Overweight Mothers at Greater Risk for Birth Defects

Obese women more likely to have babies with spina bifida, heart disease.

Hoping to prevent future birth defects, researchers at the Centers for Disease Control and Prevention (CDC) are urging women who are thinking of starting families to trim the fat from their diets and start exercising more. According to a new CDC study, obese or overweight women are more likely than average-weight women to have an infant with birth defects.

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  • class=MsoNormal>The study, published in the May issue of Pediatrics, found that birth defects, such as spina bifida and heart disease, are more prevalent among babies born to overweight mothers. Why this is, however, remains a mystery.  

    class=MsoNormal>“There are three intriguing possibilities,” says study author and CDC epidemiologist Margaret Watkins. They are: 

    class=MsoNormal style="MARGIN-LEFT: 39pt; TEXT-INDENT: -0.25in; mso-list: l0 level1 lfo1; tab-stops: list 39.0pt">·         Metabolic alterations occur in obese women. For instance, the body may increase the production of chemicals such as glucose or estrogen, which in turn could increase the risk of birth defects, says Watkins.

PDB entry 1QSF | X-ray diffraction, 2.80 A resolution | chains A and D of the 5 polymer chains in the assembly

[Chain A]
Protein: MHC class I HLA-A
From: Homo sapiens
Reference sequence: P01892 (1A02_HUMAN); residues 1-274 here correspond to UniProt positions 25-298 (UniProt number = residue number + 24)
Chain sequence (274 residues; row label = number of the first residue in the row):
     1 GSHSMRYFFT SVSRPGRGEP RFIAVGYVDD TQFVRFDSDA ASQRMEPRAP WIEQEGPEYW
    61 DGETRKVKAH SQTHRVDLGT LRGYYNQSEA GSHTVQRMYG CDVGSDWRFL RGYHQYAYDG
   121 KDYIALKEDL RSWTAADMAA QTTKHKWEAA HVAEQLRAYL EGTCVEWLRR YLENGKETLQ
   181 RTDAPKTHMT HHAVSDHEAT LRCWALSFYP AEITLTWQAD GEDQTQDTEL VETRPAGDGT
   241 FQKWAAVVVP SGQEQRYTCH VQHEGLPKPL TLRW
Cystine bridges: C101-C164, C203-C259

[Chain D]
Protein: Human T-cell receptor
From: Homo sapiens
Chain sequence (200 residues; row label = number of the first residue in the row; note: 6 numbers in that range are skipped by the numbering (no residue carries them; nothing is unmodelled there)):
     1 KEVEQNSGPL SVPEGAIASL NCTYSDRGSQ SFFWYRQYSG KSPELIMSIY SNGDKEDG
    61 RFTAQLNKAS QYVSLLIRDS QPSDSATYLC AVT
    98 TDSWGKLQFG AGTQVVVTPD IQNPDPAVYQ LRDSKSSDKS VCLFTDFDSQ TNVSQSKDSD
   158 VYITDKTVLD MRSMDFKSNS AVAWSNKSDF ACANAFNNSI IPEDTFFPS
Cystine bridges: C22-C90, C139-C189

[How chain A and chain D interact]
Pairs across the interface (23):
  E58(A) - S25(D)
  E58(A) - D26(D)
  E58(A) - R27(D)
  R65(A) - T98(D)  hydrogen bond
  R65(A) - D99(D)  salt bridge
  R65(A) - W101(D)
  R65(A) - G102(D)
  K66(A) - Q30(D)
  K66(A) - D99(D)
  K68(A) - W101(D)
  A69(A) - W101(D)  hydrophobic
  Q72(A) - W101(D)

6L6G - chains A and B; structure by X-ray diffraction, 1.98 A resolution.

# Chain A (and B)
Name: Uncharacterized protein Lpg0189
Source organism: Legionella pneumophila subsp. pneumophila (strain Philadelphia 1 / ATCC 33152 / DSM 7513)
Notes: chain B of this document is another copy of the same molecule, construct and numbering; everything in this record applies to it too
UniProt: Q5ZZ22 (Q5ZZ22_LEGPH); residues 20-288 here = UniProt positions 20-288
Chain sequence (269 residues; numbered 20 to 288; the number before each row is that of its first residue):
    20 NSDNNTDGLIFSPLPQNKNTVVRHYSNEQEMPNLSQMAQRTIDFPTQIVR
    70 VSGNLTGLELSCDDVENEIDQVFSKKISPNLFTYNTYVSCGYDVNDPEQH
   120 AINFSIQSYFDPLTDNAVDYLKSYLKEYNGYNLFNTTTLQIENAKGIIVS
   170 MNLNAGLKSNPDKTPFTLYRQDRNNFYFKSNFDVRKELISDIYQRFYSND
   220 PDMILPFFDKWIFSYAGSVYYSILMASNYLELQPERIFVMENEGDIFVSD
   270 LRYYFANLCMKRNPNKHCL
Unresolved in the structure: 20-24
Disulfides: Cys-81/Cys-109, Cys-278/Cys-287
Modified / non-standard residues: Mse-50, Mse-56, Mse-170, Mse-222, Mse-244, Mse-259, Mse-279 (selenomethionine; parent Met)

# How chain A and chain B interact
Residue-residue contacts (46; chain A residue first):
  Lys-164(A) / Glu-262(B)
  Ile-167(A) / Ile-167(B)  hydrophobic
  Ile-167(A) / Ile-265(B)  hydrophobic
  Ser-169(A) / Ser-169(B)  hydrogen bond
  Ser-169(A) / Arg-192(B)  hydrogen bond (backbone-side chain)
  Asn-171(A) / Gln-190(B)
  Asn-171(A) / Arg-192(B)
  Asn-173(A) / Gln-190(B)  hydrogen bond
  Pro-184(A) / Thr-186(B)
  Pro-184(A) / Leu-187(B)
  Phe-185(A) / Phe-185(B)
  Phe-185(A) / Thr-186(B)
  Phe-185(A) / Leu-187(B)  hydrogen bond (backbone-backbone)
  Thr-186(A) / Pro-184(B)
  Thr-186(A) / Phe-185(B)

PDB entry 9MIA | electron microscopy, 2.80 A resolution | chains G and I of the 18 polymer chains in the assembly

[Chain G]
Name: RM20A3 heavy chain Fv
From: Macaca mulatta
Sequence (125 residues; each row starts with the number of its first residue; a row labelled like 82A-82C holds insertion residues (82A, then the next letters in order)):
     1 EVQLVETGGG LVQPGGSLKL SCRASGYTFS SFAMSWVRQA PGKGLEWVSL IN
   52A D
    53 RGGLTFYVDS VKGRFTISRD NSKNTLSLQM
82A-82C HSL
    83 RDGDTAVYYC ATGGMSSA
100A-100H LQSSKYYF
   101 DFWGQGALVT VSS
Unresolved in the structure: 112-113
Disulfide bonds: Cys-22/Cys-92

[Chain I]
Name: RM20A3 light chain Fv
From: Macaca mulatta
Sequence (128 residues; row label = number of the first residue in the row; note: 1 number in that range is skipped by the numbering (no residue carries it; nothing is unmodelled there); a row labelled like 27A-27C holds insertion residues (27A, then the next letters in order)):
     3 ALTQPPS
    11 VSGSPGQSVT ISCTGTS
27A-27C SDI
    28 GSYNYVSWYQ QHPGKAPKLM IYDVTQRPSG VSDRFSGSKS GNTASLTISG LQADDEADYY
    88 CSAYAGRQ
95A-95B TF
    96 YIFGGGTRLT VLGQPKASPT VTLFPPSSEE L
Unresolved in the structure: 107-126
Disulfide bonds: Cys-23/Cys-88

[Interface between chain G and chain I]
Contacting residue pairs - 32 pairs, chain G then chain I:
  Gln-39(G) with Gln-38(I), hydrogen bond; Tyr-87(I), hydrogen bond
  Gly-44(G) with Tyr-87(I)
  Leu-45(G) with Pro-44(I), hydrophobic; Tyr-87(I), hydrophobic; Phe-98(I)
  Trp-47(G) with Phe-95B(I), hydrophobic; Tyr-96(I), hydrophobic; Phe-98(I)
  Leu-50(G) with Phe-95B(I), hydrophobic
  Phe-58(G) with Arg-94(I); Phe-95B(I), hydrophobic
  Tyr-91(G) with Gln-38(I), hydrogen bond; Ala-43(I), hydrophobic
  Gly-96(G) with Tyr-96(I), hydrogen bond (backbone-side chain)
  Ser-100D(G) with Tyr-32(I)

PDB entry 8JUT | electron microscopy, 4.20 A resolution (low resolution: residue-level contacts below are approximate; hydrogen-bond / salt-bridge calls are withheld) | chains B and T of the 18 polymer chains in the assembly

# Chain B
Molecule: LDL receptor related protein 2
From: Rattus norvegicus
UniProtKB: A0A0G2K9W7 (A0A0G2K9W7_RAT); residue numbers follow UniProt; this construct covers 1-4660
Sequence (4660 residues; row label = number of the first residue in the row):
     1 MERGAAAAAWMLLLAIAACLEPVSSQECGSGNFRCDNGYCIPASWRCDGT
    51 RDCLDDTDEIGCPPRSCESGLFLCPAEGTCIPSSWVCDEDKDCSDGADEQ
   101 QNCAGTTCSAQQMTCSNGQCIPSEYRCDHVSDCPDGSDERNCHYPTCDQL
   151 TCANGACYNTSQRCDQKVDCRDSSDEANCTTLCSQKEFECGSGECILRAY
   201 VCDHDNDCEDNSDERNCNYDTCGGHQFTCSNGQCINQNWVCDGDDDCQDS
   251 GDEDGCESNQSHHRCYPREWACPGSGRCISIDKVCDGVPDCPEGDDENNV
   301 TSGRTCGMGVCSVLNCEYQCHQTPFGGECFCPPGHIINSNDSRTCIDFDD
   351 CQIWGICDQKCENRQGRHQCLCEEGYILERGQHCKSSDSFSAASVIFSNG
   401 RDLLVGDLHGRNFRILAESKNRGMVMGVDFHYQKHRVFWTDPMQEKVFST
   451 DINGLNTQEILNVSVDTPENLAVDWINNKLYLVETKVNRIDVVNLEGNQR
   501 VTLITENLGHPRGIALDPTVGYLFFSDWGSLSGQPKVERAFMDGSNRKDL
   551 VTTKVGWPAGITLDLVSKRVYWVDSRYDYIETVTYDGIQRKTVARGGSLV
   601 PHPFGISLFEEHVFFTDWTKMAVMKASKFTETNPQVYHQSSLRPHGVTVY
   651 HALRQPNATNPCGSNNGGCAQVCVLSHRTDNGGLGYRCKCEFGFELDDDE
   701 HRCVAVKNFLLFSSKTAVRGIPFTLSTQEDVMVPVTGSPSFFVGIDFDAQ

·         Obesity is often linked to diabetes, and complications from diabetes could have a devastating effect on a developing fetus. “While we intentionally excluded diabetics from our study, some of the subjects used may have what we call subclinical diabetes, meaning their blood sugar levels are higher than normal, but are not high enough to be classified as diabetes,” Watkins said.

    ·         Poor diets. Obese women often consume foods that are high in harmful substances (hydrogenated trans fatty acids) and low in healthy nutrients (folic acid and phytochemicals). What’s more, overweight women seeking to shed pounds quickly may do more harm than good by choosing an unhealthy, restrictive diet that deprives the body of essential nutrients.   

    Equally unsettling, this news comes at a time when more than 60 percent of American adults are overweight or obese, according to a now-famous report from the U.S. Surgeon General’s office. And this trend isn’t expected to thin down anytime soon: One in eight American children is obese, more than double the number from just 20 years ago.

    “There is no immediate solution to the obesity epidemic in this country,” admits Watkins. “Prevention efforts must start early, and they must be promoted by parents, schools and health care providers. After all, obese children are very likely to become obese adults.”